Was helping my MIL looks for an apartment after her husband passed away. Closer to shops and train, less maintenance etc. about to put a bid on in mid June. My spouse spotted this article. We read it and then listen to this guys interview. I was struck by the enormity of the consequences for my MIL if things went pair shaped, especially at her age.

      We are no longer looking for an apartment.

  • +10 votes

    This is my first time. Says the prostitute.


    "apparently been holding on to for his daughter"



    Rule #1: All prices are negotiable unless you're in a supermarket.

    Rule #2: All sales people lie to make a deal.

  • +2 votes

    Try to find out WHY the daughter doesn't want the unit.

    Cracking to the ground soon?
    Toxic underground?
    Lousy construction materials and finishes?

    She is the developer's daughter.
    She must know a story or two.
    And she wants a trouble free place.

    The sound of warning signals is deafening…

  • +1 vote

    It's a trap
    Send no reply

    Seriously don't call back, when THEY call YOU, you tell the agent you have found another property that you like that is a bit cheaper.

    See if they still play hardball

    Also, multiple apartments for sale in the same building - unless it was built very recently- is a huge red flag.
    During the boom times apartments would sell out before the building was constructed.


    Make a stupid offer first. Never know. I offered $240k on a $310k property. Ended up with a bit of back and forth and settling on $295k.

    My sister was bankrupt and took an offer on her house that was $60k lower than asking. Seen other properties lately dropping prices in the range of $20k-$80k. Seen others that haven't budged.

  • +2 votes

    I had a real estate agent last week pretend to be a neighbour so I would open my door to talk to them. They then asked me to promote a nearby property to family and friends. I have had several other unethical experiences similar to this with other agents. In my opinion, real estate agents more than earn their slimy reputation.

    • +1 vote

      Have just moved into our new house and the amount of lies we were told by the agent was crazy. It was a new build and one condition of the contract was that we were asking for warranty on all new appliances purchased for the house and he tried telling us that was unreasonable and that the seller was annoyed by the request. They reluctantly agreed and since moving in we found out the dishwasher isnt installed properly. Have since found out the seller was an ownerbuilder too which we were told they werent.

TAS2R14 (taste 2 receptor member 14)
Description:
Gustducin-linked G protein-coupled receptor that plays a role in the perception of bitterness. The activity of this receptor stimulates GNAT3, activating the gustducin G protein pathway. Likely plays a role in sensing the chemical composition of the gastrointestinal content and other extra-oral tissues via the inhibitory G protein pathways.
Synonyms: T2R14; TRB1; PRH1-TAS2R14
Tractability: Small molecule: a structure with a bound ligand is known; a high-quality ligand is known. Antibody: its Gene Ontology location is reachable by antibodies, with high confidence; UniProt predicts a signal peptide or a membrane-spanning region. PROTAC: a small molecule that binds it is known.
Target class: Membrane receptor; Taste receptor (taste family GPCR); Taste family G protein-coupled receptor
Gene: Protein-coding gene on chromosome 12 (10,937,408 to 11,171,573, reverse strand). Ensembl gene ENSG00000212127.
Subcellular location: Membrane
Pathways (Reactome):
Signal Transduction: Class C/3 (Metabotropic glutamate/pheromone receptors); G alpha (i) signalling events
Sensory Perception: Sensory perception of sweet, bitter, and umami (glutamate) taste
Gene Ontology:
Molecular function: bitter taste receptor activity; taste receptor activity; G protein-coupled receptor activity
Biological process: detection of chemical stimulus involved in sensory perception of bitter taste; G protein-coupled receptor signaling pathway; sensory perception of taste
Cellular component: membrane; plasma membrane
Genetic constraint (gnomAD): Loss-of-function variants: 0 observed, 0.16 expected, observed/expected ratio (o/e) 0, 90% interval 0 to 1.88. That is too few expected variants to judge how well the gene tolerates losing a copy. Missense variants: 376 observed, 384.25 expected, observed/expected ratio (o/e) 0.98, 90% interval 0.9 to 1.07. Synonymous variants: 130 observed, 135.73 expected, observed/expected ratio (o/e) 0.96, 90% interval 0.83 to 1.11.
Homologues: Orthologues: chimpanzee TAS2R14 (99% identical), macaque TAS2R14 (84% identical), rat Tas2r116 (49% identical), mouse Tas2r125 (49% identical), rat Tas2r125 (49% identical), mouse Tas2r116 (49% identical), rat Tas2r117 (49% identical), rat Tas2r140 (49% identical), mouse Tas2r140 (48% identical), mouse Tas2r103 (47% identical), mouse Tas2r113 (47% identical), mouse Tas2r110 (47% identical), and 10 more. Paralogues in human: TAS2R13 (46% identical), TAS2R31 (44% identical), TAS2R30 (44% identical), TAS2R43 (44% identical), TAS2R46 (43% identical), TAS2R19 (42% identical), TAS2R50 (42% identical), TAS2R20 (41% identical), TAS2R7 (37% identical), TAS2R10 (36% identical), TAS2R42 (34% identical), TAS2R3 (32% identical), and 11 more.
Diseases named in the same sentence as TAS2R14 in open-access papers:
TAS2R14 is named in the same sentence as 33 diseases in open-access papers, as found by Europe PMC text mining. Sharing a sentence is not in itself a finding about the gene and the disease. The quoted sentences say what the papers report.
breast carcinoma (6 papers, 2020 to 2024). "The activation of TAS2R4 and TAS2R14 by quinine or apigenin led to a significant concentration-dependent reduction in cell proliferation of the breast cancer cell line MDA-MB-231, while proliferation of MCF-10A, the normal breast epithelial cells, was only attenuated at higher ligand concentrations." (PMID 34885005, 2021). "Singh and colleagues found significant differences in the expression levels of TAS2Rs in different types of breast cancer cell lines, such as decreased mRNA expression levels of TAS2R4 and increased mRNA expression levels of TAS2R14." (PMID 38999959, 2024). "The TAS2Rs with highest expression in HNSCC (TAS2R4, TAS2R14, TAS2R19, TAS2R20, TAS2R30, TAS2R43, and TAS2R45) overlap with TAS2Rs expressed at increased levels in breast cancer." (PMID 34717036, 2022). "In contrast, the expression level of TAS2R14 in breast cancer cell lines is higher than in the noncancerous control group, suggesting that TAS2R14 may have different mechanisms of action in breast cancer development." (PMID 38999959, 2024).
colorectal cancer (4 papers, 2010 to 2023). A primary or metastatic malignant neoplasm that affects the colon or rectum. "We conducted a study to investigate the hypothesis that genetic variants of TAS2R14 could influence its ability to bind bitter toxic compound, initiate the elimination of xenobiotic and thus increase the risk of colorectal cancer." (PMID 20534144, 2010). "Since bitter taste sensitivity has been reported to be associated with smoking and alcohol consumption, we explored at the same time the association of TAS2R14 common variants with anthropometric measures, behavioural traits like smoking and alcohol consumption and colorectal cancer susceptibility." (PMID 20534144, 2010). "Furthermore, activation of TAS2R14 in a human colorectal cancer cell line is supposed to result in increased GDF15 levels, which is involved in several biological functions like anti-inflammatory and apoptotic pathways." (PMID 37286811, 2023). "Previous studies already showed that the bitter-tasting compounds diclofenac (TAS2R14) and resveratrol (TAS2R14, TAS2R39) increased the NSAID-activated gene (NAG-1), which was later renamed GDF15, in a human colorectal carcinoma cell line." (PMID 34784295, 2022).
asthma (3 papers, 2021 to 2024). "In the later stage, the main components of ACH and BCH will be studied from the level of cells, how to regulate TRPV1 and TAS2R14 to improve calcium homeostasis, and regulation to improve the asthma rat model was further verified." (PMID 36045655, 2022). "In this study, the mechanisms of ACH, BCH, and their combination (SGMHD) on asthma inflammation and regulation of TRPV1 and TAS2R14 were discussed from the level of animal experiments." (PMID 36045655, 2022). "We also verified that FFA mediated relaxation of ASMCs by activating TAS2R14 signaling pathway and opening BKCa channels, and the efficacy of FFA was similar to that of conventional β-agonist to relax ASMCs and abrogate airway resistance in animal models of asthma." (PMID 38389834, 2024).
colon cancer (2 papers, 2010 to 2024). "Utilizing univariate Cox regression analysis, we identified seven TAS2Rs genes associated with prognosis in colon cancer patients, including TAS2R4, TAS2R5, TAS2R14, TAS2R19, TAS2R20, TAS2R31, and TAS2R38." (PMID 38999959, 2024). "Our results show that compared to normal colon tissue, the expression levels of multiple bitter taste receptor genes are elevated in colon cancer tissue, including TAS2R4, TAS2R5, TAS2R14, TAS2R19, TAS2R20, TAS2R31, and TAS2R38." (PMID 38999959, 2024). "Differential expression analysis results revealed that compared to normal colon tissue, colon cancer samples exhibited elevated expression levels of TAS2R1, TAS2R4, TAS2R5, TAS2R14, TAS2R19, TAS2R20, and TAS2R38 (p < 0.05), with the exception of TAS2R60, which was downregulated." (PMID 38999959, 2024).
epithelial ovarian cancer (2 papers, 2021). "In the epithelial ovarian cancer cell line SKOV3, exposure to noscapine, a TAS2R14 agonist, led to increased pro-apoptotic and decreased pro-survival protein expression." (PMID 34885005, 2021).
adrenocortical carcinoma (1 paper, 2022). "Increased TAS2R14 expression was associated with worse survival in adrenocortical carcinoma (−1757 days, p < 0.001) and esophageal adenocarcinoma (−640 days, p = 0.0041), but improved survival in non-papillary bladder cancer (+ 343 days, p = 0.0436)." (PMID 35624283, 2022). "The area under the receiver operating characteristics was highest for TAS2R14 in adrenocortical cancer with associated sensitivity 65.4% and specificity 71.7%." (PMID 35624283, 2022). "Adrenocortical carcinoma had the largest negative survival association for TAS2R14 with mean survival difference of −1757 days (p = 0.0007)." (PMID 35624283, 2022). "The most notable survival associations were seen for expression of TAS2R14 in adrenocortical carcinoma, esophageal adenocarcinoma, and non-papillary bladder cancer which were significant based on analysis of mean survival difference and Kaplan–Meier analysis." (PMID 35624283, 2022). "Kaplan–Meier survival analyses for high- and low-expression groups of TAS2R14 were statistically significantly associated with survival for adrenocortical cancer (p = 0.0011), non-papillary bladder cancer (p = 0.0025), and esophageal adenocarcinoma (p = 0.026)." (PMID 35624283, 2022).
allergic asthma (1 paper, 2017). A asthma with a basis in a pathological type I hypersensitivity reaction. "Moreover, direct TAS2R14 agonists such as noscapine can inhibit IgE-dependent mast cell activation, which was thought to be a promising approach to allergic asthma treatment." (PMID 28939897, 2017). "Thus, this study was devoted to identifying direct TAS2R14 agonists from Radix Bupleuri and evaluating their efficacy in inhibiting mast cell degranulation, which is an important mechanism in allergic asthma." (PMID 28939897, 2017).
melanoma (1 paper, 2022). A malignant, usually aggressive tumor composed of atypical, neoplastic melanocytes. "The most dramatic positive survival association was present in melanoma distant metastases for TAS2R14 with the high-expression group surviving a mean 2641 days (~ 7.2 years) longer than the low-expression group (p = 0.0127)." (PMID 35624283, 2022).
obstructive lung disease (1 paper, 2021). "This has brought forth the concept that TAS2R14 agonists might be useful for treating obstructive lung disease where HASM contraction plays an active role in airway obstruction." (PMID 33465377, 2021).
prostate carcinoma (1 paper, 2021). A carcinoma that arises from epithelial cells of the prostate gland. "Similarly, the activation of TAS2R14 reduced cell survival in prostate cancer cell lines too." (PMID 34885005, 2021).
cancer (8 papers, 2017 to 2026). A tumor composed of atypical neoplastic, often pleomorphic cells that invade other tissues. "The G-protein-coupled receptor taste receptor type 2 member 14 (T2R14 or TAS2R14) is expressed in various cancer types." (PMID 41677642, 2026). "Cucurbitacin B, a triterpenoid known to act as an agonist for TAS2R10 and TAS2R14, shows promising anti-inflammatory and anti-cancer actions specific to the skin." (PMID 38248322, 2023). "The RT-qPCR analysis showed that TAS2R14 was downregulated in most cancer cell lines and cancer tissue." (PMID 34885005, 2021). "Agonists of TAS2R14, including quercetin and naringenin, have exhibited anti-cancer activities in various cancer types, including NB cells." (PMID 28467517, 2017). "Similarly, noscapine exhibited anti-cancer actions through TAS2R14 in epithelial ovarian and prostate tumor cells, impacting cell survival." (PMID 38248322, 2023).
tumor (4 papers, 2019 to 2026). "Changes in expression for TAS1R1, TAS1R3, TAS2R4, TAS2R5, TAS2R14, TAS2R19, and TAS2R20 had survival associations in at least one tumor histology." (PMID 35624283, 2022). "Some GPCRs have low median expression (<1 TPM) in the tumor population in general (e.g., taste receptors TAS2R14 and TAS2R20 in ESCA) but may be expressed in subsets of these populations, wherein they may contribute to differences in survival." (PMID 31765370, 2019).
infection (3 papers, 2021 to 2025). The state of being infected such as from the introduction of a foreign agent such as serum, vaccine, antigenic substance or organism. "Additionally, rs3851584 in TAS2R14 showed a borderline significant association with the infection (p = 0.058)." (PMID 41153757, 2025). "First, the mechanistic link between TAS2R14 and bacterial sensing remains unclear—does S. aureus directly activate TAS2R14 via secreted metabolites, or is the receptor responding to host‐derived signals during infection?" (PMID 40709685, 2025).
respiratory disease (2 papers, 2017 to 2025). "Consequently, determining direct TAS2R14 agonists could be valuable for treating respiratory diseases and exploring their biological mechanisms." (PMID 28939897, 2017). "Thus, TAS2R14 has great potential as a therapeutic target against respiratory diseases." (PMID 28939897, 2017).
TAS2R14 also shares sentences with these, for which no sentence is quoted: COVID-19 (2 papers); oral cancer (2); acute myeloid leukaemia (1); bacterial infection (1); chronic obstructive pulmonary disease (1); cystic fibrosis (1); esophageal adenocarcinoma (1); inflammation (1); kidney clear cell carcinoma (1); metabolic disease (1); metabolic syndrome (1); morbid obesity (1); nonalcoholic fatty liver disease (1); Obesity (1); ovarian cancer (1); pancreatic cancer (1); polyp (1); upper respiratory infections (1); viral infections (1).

The agent must declare if they own or have an interest in the property… you could report them to Fair Trading and I believe they would get a huge fine


    Make an offer. The worst they can say is no. If they say no then walk away and tell them to call you if they change their mind but be quick as you are a motivated purchaser.

    The contract doesn't matter until you pay the deposit/sign the contract. Make sure you get the contract checked before paying/signing. If they suddenly want you to hurry then tell them GGF


    Despite it being a seemingly "non-negotiable" price, should I still put in a lower offer?

    Absolutely. Hand in your OzB card if you don't. Remember with real-estate agents, the time is ALWAYS 'bullshit o'clock' and don't believe a word they say when it comes to encouraging you to buy.

    If it's not meant to be, it's not meant to be. They think they can get an easy sale out of you as you're actively looking and ready to buy without having to advertise it which would cost the vendor money.

    Don't be sucked in by those sort of comments. Offer what you're prepared to pay and stick to your guns as much as you want to.

    Is it unwise to make an offer before they have even put together a contract? Is there some condition I can tell them to protect myself?

    Absolutely. Make a verbal offer over the phone, or via email but state 'subject to S32 and contract review'. Then once your conveyancor reviews the contracts with you, you can decide whether to proceed or not and pay a deposit.

    the developer has apparently been holding on to for his daughter who no longer needs it

    FYI this is 100% bullshit. A lie. A sales tactic. Nothing more. Disregard it and make a lower offer than asking. If they dont accept and you dont want to pay asking, walk away.


    Making an offer is not 'negotiating' anyway (it's an offer, take it or leave it) so make whatever offer you want.


    Update please OP!


    This is a form of bait and switch


    As others have said, just make the offer you feel comfortable with, don't buy into the bullshit the agent feeds you. The worst they can do is say no. The thing is, if the developer really doesn't want to lower the price there is nothing you can do.